5 Costly phishing attacks in recent history

September 23, 2020

Phishing scams have been around for quite a while now, but they continue to be among the most successful cyberattack methods. Verizon’s 2019 Data Breach Investigations Report reveals that phishing is the “threat action variety” most likely to cause a breach. In fact, 22% of all successful data breaches in 2019 involved phishing.

Over time, phishing has become even more sophisticated and targeted, causing greater harm to individuals and companies. CSO reports that $17,700 is lost every minute because of phishing attacks and that phishing accounts for more than 80% of reported security incidents.

In this blog, we’ll take a look back at some of the most expensive phishing attacks to date.

Further reading: 10 Common phishing emails to watch out for

1. Facebook and Google payment scam – more than $100 million

Between 2013 and 2015, Lithuanian hacker Evaldas Rimasauskas posed as Taiwan-based Quanta Computer, a manufacturer that actually does business with Facebook and Google. Using fake email accounts, he sent emails with fake invoices to employees of these two tech companies who regularly conducted multimillion-dollar transactions with Quanta Computer. The employees ended up wiring more than $100 million to the fake company’s bank accounts.

Facebook’s and Google’s banks did not flag these transactions as suspicious since Rimasauskas also falsified supporting documents. These included forged invoices, contracts, and letters with fake signatures of company executives and fake corporate seals.

2. Crelan Bank CEO fraud attack – $75.8 million

During an internal audit, the Belgian Crelan Bank discovered that they fell victim to a CEO fraud attack in 2016. The fraudsters — suspected to be foreigners — spoofed the CEO’s corporate email account and tricked an employee into executing wire transfers.

The bank didn’t release any other information regarding the incident, but they announced that they are taking “additional, exceptional measures” to fortify their internal security measures and prevent similar attacks from happening.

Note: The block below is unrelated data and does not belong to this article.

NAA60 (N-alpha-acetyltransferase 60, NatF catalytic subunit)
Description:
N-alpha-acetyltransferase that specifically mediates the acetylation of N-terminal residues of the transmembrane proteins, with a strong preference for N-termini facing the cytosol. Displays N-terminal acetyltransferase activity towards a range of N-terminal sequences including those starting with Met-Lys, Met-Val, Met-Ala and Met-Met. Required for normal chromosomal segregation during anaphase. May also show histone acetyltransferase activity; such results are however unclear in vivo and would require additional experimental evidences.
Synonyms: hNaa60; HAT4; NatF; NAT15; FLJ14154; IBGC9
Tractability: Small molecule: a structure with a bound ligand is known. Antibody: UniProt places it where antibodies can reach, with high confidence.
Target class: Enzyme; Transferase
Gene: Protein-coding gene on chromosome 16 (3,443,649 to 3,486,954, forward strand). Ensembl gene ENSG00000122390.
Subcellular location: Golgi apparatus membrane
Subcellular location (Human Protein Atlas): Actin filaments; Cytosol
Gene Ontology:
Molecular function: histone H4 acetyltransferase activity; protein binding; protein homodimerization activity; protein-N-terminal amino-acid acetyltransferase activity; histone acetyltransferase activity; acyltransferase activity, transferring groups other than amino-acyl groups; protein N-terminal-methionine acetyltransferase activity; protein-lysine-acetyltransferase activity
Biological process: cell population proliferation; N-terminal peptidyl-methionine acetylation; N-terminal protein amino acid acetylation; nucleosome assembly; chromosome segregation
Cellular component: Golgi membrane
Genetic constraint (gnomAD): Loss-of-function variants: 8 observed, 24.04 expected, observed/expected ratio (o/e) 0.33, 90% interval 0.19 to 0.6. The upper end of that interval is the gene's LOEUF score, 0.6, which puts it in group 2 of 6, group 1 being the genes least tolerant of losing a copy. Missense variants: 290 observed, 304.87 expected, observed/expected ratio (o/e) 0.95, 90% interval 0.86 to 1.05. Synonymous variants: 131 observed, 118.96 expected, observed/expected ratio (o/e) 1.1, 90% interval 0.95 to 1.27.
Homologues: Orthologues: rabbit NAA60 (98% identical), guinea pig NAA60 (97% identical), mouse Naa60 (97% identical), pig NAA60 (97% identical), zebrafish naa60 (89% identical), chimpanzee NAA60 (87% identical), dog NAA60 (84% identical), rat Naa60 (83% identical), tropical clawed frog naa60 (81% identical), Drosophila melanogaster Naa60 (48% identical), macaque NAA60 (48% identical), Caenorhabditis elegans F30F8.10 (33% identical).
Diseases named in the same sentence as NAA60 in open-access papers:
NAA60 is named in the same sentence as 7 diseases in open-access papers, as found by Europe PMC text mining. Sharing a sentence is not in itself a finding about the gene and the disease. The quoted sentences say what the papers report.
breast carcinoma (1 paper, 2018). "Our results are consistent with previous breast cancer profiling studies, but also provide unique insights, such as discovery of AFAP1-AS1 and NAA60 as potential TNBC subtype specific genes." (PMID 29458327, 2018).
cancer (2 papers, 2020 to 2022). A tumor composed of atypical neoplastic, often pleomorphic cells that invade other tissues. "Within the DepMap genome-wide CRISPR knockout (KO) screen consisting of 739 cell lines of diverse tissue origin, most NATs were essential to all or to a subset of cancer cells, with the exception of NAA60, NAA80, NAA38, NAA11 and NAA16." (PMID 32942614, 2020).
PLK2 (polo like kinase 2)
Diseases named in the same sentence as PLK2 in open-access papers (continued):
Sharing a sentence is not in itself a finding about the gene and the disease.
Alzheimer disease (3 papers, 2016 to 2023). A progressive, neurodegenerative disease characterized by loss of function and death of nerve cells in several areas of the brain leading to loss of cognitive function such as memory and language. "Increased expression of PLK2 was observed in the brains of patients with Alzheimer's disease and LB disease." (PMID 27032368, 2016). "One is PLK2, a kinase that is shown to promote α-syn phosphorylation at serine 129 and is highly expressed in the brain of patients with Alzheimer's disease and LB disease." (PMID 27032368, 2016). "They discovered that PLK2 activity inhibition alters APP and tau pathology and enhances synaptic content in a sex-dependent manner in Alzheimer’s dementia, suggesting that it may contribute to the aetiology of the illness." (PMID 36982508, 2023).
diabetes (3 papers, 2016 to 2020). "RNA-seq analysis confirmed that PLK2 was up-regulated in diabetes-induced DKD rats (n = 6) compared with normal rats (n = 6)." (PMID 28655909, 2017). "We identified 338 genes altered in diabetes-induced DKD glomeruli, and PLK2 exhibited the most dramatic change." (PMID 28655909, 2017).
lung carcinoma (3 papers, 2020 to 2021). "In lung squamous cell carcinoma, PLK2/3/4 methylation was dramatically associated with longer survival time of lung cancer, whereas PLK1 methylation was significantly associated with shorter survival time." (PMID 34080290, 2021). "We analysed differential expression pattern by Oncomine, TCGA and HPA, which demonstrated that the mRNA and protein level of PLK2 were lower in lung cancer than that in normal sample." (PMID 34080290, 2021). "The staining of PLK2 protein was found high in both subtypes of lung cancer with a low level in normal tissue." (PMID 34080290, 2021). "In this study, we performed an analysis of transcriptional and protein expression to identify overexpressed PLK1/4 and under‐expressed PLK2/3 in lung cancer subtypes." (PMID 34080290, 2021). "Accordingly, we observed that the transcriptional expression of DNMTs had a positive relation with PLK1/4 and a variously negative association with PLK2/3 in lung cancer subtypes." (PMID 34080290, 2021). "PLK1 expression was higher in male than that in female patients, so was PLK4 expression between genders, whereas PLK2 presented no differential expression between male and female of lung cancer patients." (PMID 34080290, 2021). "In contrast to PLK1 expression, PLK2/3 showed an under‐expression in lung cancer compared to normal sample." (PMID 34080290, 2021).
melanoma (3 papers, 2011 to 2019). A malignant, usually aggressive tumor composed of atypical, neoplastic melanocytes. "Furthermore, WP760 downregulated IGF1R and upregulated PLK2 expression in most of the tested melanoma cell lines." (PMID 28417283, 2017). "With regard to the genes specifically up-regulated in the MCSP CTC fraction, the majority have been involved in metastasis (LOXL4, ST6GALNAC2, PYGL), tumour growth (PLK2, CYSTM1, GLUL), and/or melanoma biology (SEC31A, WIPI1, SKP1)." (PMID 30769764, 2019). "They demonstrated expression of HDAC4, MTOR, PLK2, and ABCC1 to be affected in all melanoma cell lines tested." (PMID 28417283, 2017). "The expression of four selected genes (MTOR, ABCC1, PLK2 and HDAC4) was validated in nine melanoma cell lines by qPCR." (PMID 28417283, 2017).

3. FACC acquisition scam – $61 million

Cybercriminals spoofed the corporate email of Walter Stephan, former CEO of FACC, which manufactures aircraft components for Boeing and Airbus. They used it to instruct an entry-level accounting staff member to transfer funds to a foreign bank account as part of an “acquisition project.” The employee wired the money immediately without first confirming the request.

FACC was able to recoup only one-fifth of the loss. The company eventually fired and sued Stephan and its CFO since they “failed to set up adequate internal controls and to meet their obligations of collegial cooperation and supervision.”

4. Upsher-Smith Laboratories CEO spoof – initially more than $50 million

In 2014, US drug company Upsher-Smith Laboratories transferred more than $50 million to a fake bank account. Fraudsters impersonating the company’s CEO sent emails to an employee handling accounts payables with instructions to conduct nine wire transfers over the course of three weeks.

Fortunately, the company was able to recall one wire, dropping their loss to $39 million (plus interest). They also sued their bank, Fifth Third Bank, for missing these “multiple red flags”:

  • “Rushed nature” of the requests
  • Recipients’ “insistence on confidentiality”
  • Departure from “ordinary procedures”
  • Failure to include a second person on the requests
  • Amounts and frequency of the transfers
  • Suspicious beneficiaries

5. Ubiquiti Networks CEO impersonation – almost $47 million

In 2015, Ubiquiti Networks, a Silicon Valley computer networking company, lost $46.7 million — nearly 10% of the company’s cash position — through CEO fraud emails. After monitoring Ubiquiti Networks’ Hong Kong subsidiary’s bank account, the Federal Bureau of Investigation notified the company of the unusual fund transfers to overseas accounts.

The company’s quarterly financial report disclosed that an outside entity impersonated the CEO, then targeted the company’s finance department to conduct fraudulent wire transfers.

Further reading: How to identify and mitigate phishing attacks

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